The away jersey sees minor changes – mainly regarding the sizing and placement of the number patches. Overall, the majority of the Dolphins uniform changes over the years concern their helmet logo and their belts.

1988: This year sees the Dolphins logo appear for the first time on the away jersey’s sleeve, which pushes the sleeve numbers onto the shoulders. The orange outline around the chest numbers also is loosened to reveal a white outline.

1990: This year marks the death of team owner Joe Robbie – who purchased Thomas’ share of the franchise shortly after the Dolphins’ founding and was the leading force in the management of the young team, including the fateful hiring of Shula. It also is the team’s 25th anniversary. A 25th anniversary patch is attached to the jerseys at the upper left chest area, and players wear a black armband with the initials “JR” attached to the right sleeve.

1994: This year sees the team bring back their 1969 jersey in commemoration of the league’s 75th anniversary. The NFL Shield also appears on the jersey at the collar for the first time.

1997: The 1997 away jersey is significantly altered – the first major uniform change in franchise history. The collar is changed from white to aqua, the chest and shoulder numbers are given a black drop shadow, the sleeve and helmet logos are redesigned, and the sleeve cuffs become a solid aqua bar.

The 2000 home jersey also changes: The collar remained untouched, but drop shadows are added to the numbers, as well as the logotype “Dolphins” underneath the collar. The cuffs’ stripes are compacted.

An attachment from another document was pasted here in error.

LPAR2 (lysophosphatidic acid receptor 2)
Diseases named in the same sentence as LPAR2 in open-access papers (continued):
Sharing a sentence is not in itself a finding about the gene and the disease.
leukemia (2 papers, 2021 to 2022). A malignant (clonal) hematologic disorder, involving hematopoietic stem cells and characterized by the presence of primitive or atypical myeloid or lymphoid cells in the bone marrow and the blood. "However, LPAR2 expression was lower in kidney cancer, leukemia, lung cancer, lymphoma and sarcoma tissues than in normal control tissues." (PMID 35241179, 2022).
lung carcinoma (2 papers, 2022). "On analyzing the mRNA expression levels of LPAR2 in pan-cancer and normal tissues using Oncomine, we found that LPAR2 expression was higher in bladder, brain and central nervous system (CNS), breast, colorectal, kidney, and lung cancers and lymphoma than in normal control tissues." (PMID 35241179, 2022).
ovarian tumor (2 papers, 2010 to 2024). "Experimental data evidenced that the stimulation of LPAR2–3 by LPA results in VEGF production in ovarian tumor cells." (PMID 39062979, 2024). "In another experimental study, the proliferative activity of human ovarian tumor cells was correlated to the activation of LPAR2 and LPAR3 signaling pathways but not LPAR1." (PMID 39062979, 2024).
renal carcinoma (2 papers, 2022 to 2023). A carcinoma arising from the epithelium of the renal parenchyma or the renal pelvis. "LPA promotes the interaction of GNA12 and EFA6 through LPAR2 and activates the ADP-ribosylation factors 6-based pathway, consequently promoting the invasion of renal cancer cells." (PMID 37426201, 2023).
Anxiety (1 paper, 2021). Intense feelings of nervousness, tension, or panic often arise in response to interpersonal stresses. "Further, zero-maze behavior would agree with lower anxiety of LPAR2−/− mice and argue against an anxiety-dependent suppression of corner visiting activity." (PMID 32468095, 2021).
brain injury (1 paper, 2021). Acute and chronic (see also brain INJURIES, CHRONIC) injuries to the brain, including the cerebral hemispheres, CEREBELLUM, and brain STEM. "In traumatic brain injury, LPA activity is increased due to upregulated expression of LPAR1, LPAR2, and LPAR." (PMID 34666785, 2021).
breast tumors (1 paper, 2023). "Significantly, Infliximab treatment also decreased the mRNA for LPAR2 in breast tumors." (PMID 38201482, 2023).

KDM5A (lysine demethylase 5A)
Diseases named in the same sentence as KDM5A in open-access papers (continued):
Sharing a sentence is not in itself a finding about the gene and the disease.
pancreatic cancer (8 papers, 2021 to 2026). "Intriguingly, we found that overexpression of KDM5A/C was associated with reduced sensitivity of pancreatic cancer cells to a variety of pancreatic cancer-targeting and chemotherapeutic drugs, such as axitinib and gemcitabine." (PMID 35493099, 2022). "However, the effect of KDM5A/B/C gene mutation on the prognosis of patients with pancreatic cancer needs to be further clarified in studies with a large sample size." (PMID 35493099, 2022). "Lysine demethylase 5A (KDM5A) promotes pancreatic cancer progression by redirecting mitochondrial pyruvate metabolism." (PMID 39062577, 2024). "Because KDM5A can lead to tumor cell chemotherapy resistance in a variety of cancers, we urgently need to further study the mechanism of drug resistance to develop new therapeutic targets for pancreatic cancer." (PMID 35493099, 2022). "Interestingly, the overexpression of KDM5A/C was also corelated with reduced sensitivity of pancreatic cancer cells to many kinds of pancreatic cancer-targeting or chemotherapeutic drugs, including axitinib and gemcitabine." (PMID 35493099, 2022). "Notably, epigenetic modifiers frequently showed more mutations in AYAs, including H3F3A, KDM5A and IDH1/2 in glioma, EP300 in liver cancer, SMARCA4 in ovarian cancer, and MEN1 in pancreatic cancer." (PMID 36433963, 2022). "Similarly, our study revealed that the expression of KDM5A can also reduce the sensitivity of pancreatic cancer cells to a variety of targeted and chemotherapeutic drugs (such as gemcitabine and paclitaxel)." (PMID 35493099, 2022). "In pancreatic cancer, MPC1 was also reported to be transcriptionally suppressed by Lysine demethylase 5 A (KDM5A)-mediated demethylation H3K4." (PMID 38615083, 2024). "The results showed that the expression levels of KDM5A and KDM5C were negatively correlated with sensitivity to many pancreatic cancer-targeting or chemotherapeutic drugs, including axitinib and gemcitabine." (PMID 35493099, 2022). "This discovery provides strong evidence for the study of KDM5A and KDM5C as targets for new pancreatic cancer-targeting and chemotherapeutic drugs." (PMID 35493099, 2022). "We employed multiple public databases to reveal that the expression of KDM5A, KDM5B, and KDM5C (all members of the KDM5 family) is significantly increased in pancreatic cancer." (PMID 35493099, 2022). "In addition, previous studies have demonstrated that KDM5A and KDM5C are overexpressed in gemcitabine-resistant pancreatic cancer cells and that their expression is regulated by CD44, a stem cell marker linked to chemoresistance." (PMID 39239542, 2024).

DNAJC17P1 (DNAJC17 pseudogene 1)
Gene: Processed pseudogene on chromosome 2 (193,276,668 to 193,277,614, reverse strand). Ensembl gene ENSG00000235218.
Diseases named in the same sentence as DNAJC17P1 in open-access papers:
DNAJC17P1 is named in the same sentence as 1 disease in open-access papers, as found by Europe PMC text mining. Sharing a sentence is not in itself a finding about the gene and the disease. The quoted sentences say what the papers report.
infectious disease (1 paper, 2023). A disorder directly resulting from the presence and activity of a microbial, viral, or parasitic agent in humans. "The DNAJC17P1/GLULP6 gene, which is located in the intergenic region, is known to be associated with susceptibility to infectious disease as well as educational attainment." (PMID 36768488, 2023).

2009: An orange alternate jersey is introduced. The jersey features aqua-trimmed white number patches on the chest and shoulder, the Dolphins logo on the sleeves, and the Dolphins logotype below the NFL Shield on the collar.

The Orange and Aqua

For fans of South Florida football, the NFL is the Dolphins, and the Dolphins are the NFL. More than any other team and, perhaps, because the team opted to keep it close to its original form, the orange and aqua of the team’s jersey represents this love and the hope that the franchise has a second perfect season in its future.

“I was born and live in San Diego. I’ve been a Dolfan since 1970 when I was 9 years old,” wrote one Yelp reviewer in 2014. “The SPANKING they gave the Chargers this season was amazing! 37-0. I have bragging rights for at least the next year. From Griese to Woodstrock to Marino and now Tannehill. A real fan sticks with their team thru thick and thin, not just the good seasons. GO FINS!!!”

At this moment, you can buy the following Miami Dolphins jersey’s on Fanatics:

Miami Dolphins throwback jerseyMiami Dolphins throwback white jersey  Miami Dolphins alternate jerseyMiami Dolphins white jersey Miami Dolphins team jersey